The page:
Simulation in Surgical - Perioperative nursing educaiton and training

Introduction: Simulation may be used to teach theory, assessment, application and integration of knowledge and skills in surgical nursing and allows learners to function in an environment that is as close as possible to an actual clinical situation. Simulation is very useful for the evaluation method for surgical nursing care and also for enhancing and evaluating critical thinking, problem solving, and team leading for all levels of staff. Aim of this review is to highlight the effectiveness of simulation in surgical – perioperative nursing education and training. Systematic review was made in google scholar using “simulation AND nursing” as well as “simulation AND nursing education” key words for research articles on simulation using filters years of publication (last five) and the term was found only in title. 387 articles were the results from the first search and we included only research articles. Results: Importance and effectiveness of simulation in surgical-perioperative nursing education and training is highlighted in reviewed research articles pointing out that a simulated environment lets surgical nurses learn, train, grow, and even make mistakes without the possibility of patient harm. A simulation session can be video-recorded and played back later to show participants behaviors that they may have been unaware of during the simulation. Scenarios using the patient simulators can be played out with no harm to a patient and they also test communication and leadership skills while perioperative interns can step into the role of a perioperative nurse with its responsibilities and demands, in a risk-free environment with no danger of injuring actual patients. Conclusion: Surgical - perioperative care nursing requires a high level of attention to details, quick assessment skills, and critical thinking and simulation allows the opportunity to learn and practice in a controlled and safe environment. Simulation can be used to expose the learner to real conditions and treatments but also to infrequent ones that would otherwise be missed in usual clinical training environments.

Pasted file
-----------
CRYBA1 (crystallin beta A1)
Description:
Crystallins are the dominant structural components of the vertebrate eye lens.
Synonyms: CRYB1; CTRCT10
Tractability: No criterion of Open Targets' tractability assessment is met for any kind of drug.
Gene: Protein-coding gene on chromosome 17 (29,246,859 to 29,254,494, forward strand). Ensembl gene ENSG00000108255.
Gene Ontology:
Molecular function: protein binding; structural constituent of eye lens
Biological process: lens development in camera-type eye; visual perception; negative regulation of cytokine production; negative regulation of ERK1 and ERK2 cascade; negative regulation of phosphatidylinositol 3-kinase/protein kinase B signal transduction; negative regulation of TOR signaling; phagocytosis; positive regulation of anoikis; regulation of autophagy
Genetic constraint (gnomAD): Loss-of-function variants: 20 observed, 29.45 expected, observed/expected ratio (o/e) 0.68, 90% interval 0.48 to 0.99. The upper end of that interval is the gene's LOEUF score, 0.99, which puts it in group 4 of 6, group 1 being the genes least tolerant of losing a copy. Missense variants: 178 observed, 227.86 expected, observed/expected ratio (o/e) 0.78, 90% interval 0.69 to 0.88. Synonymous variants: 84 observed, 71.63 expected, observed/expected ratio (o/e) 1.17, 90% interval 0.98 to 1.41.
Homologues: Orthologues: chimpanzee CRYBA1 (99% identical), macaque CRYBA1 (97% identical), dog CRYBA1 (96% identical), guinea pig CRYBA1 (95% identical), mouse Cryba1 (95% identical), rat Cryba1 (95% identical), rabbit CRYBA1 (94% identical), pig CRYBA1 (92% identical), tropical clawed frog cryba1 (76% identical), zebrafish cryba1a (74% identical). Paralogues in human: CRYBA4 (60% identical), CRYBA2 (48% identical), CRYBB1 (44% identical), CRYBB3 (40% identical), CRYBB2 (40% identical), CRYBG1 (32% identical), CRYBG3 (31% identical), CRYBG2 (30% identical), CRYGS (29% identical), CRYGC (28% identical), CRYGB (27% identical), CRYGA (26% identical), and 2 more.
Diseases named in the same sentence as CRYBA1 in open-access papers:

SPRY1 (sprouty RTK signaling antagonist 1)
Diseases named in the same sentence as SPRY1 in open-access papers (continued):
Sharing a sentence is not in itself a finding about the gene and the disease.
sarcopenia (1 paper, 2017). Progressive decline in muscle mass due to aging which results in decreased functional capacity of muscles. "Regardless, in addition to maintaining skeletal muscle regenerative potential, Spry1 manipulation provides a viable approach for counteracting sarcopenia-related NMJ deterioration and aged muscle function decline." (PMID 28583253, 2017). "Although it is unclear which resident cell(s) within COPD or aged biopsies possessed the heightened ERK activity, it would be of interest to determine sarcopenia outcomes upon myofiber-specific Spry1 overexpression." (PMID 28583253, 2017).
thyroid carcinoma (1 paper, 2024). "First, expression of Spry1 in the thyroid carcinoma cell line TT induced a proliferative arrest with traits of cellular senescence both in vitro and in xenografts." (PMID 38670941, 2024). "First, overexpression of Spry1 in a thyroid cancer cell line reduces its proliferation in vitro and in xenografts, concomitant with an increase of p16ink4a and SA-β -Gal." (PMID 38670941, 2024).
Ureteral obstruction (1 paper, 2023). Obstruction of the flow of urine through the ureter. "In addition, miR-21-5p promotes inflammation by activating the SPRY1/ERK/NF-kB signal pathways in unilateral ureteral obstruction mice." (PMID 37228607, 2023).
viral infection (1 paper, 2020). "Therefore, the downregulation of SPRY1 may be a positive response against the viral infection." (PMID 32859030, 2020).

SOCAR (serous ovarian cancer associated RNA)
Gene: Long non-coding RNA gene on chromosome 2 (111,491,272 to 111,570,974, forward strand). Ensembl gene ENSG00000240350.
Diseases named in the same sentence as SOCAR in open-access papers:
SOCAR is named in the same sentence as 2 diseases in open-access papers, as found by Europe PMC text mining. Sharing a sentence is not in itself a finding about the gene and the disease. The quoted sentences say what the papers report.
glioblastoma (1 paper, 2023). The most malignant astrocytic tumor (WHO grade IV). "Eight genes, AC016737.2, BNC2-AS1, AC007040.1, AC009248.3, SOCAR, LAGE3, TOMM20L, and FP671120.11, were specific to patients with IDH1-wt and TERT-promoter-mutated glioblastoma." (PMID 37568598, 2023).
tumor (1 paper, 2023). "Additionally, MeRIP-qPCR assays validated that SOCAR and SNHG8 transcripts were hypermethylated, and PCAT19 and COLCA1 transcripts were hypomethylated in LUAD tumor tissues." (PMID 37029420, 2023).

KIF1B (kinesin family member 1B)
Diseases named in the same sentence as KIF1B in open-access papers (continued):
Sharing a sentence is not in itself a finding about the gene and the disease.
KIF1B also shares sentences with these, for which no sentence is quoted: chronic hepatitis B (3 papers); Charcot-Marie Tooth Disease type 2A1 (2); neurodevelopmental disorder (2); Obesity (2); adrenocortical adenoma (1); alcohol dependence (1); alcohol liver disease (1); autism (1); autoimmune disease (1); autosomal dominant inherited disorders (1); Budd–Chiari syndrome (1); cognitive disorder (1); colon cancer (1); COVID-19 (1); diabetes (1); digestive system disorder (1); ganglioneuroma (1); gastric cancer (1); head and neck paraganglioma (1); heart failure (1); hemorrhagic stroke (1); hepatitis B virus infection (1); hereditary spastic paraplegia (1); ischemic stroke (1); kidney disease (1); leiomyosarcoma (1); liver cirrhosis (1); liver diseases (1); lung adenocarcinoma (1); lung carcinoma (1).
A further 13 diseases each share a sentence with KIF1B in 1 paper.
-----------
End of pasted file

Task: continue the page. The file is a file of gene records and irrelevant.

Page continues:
Saturday, 20 June, 2015 - 11:30 to 13:00